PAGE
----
Sage-Grilled Corn (pareve)
*Instead of wrapping in aluminum foil, roll back dampened corn husks, rub with the sage mixture and rewrap husks.
*Keep a pair of scissors for kitchen use as in snipping fresh herbs such as sage below.
*Substitute 1 tablespoon dried sage for fresh.
6 tablespoons olive oil
3 tablespoons snipped fresh sage
6 ears corn, husked
pass salt and pepper
Combine oil and sage. Rub each ear of corn with the sage mixture and wrap in aluminum foil. Place on the hot grill. Turn often about 10 minutes. Unwrap and season with salt and pepper.
Fire-Pit Potato Pockets (pareve)
*Scrub potatoes, prick all over, brush with vegetable oil and wrap in foil. Place in embers at the side of fire and bake 50 to 60 minutes until softened.
Heavy-duty aluminum foil
6 baking potatoes, scrubbed, unpeeled
6 rounded teaspoons margarine
salt, pepper and garlic powder
Cut 6 pieces aluminum foil, 6×6 inches. Slice each potato about a half-inch thick. Arrange on a square of aluminum foil, dot with a teaspoon of margarine. Sprinkle with salt, pepper and garlic powder. Continue with remaining ingredients. Wrap tightly and cook in embers, 20 minutes or until softened.
Black-Bean Pilaf (pareve)
*Save time. Use instant cooked rice.
*Substitute cooked wild rice for bulgur wheat.
*Make one day ahead and refrigerate.
*21 seasoning is available from Trader Joe’s.
½ cup bulgur wheat
2 cups cooked long-grain rice
2 tablespoons margarine
1 cup frozen petite peas
1 cup canned black beans, well-drained
1 green onion, snipped about ¼-inch thick
1½ teaspoons 21 seasoning
salt and freshly ground pepper to taste
Place the bulgur wheat in a bowl and pour boiling water over top. Let stand for 10 minutes. Drain well. In a larger bowl, combine the bulgur and rice. Set aside. In a medium saucepan, heat the margarine over medium heat. Add the peas. Cook stirring for 3 to 4 minutes until peas are thawed. Stir in the black beans, green onion and 21 seasoning. Add to the rice mixture. If needed, season to taste with salt and pepper.
Coconut-Crusted Pineapple (pareve)
*Substitute nutmeg for cardamom.
*May use other fruits, such as plums, pears and peaches.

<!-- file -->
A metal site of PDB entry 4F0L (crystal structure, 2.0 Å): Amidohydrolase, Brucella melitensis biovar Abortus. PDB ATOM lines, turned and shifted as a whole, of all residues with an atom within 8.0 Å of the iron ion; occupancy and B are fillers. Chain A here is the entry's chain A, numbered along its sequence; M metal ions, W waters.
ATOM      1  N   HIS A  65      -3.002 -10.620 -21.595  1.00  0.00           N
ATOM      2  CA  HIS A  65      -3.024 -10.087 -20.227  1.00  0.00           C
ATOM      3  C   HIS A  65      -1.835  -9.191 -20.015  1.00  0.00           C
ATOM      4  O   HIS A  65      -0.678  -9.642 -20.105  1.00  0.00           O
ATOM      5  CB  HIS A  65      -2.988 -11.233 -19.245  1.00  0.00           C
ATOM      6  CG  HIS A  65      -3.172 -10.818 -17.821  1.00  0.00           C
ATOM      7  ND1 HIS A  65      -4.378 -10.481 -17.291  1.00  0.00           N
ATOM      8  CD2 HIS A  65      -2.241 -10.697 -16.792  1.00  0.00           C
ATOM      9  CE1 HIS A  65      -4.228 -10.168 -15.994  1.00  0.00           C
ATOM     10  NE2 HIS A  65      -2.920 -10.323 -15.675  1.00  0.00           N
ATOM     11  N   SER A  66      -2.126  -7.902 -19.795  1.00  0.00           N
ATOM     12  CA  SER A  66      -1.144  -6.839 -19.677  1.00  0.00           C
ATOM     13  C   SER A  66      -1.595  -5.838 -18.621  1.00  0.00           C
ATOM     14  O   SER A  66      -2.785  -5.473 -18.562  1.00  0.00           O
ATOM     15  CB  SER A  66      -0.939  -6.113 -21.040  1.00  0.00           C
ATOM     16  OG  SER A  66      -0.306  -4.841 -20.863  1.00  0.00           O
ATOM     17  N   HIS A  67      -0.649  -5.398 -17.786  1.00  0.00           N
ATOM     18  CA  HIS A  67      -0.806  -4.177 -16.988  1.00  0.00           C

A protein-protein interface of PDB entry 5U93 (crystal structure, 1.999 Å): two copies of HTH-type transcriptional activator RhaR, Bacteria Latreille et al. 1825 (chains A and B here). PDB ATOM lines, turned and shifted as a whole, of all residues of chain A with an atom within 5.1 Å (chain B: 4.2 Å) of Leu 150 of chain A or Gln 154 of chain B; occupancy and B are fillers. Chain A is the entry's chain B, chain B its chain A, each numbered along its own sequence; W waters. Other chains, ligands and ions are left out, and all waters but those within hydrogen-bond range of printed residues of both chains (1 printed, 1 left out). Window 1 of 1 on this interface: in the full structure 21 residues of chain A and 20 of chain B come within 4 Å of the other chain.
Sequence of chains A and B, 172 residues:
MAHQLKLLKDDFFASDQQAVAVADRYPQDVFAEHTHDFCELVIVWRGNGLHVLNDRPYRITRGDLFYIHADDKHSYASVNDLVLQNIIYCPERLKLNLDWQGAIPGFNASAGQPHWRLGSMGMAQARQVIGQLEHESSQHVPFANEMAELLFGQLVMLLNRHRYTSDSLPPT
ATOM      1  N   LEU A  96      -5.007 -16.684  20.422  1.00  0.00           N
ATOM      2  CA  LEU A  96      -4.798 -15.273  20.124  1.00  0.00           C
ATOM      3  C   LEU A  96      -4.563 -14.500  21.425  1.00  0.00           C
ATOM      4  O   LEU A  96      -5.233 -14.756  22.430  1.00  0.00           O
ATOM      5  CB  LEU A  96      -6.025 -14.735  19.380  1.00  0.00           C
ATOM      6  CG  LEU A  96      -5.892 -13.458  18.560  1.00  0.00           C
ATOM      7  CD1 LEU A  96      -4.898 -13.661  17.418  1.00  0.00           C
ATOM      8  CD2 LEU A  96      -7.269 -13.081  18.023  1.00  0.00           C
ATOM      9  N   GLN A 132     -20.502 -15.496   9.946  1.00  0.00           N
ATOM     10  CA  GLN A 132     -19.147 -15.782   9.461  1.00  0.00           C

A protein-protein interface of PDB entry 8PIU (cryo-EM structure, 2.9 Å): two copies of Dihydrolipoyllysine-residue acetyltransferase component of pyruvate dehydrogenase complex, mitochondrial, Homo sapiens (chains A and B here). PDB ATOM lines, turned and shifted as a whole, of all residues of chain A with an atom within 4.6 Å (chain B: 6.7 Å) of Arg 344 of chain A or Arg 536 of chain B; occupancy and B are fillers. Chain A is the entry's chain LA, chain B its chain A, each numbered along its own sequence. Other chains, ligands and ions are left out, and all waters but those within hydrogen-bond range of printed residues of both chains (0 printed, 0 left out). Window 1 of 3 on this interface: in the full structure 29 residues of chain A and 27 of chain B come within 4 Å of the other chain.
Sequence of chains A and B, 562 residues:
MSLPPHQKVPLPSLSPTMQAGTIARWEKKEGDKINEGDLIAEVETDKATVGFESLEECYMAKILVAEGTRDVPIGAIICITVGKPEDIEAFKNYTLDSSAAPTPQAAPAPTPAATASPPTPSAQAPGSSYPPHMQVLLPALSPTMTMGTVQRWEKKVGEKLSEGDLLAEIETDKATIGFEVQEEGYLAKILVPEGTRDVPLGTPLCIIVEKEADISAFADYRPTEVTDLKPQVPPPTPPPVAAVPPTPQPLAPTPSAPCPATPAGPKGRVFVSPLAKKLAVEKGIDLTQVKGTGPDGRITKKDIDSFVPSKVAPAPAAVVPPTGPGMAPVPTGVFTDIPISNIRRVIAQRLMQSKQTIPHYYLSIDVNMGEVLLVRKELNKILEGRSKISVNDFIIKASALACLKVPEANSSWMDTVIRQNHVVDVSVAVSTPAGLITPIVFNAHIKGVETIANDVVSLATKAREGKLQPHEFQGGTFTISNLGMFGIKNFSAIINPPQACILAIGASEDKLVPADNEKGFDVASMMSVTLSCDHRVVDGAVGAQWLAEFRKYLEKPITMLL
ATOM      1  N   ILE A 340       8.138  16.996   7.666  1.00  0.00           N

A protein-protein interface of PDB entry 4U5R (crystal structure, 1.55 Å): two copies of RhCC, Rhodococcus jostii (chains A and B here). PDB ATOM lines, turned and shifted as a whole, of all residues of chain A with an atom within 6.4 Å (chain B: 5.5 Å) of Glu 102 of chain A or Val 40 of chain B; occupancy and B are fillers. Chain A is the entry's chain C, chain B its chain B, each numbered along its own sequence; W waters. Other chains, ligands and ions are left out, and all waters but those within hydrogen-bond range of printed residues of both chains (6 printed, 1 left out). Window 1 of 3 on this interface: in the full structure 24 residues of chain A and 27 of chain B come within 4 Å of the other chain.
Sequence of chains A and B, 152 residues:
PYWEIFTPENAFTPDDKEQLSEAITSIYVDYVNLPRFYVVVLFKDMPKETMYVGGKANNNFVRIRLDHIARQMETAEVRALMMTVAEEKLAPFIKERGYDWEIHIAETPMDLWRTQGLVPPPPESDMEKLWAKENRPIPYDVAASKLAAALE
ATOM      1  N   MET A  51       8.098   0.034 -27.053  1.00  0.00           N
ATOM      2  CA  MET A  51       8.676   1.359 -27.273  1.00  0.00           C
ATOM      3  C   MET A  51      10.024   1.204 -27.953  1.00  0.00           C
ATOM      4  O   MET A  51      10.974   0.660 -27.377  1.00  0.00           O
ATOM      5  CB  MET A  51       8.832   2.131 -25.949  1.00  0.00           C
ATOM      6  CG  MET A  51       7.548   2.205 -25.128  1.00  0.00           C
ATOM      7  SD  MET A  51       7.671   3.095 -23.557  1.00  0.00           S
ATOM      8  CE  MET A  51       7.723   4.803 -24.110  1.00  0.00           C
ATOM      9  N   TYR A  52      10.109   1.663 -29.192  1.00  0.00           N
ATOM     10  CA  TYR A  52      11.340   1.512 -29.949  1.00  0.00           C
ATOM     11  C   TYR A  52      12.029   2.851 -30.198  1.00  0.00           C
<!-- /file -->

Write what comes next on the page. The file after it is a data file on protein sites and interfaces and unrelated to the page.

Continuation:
*Use tongs to turn wedges.
¾ cup brown sugar
1 teaspoon cinnamon
1 teaspoon cardamom
2 tablespoons finely shredded unsweetened coconut
1 pineapple, peeled, cored and cut in 6 wedges
plastic bag for seasoning mixture
Heat grill to medium-high heat. In a plastic bag, toss together the sugar, cinnamon, cardamom and coconut. Place the pineapple in the bag and shake to coat on all sides. Spray the rack with vegetable spray.
Arrange pineapple on the rack. Grill for 3 to 5 minutes on each side until nicely browned and crusty.
S’more is a contraction of the phrase “some more.” The confection appeared in a cookbook in the early 1920s when it was called just a “Graham Cracker Sandwich.”
To cook and assemble: Place a marshmallow on a long skewer. Toast over the flame to desired doneness. Golden-brown will be soft enough to “squelch.” Place the marshmallow and a square of dark chocolate (pareve) on a graham cracker. Top with another cracker. Press lightly to make a sandwich.
S’more Bar Additions:
Along with the classic ingredients, set out jars of peanut butter and jelly to take the place of chocolate (a winner for little kids), shortbread, chocolate-chip cookies and ginger snaps to substitute for crackers, peppermint patties for chocolate bars, sliced fruits such as strawberries, peaches and plums for chocolate, flat salty pretzel chips for crackers. The list is endless. And everybody will have fun, even if they do get a little messy. Enjoy!
Ethel G. Hofman is a widely syndicated American Jewish food and travel Ethel G. Hofman is a widely syndicated American Jewish food and travel columnist, author and culinary consultant.
Main Photo: Fire pits come in all shapes and sizes. Credit: Pixabay